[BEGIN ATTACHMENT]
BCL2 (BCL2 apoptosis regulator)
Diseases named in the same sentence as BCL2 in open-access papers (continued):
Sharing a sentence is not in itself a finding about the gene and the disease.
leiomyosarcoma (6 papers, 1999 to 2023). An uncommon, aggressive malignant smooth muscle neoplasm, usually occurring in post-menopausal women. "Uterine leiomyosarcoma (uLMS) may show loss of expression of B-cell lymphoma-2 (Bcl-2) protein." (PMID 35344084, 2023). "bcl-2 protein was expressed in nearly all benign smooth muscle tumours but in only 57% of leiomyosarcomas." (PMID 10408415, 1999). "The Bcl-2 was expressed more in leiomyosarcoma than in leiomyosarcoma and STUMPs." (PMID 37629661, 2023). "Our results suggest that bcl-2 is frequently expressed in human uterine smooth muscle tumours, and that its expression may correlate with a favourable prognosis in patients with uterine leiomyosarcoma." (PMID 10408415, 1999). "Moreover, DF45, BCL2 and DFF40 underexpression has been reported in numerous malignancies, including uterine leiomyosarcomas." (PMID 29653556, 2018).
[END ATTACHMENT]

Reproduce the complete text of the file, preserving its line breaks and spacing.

BCL2 (BCL2 apoptosis regulator)
Diseases named in the same sentence as BCL2 in open-access papers (continued):
Sharing a sentence is not in itself a finding about the gene and the disease.
leiomyosarcoma (6 papers, 1999 to 2023). An uncommon, aggressive malignant smooth muscle neoplasm, usually occurring in post-menopausal women. "Uterine leiomyosarcoma (uLMS) may show loss of expression of B-cell lymphoma-2 (Bcl-2) protein." (PMID 35344084, 2023). "bcl-2 protein was expressed in nearly all benign smooth muscle tumours but in only 57% of leiomyosarcomas." (PMID 10408415, 1999). "The Bcl-2 was expressed more in leiomyosarcoma than in leiomyosarcoma and STUMPs." (PMID 37629661, 2023). "Our results suggest that bcl-2 is frequently expressed in human uterine smooth muscle tumours, and that its expression may correlate with a favourable prognosis in patients with uterine leiomyosarcoma." (PMID 10408415, 1999). "Moreover, DF45, BCL2 and DFF40 underexpression has been reported in numerous malignancies, including uterine leiomyosarcomas." (PMID 29653556, 2018).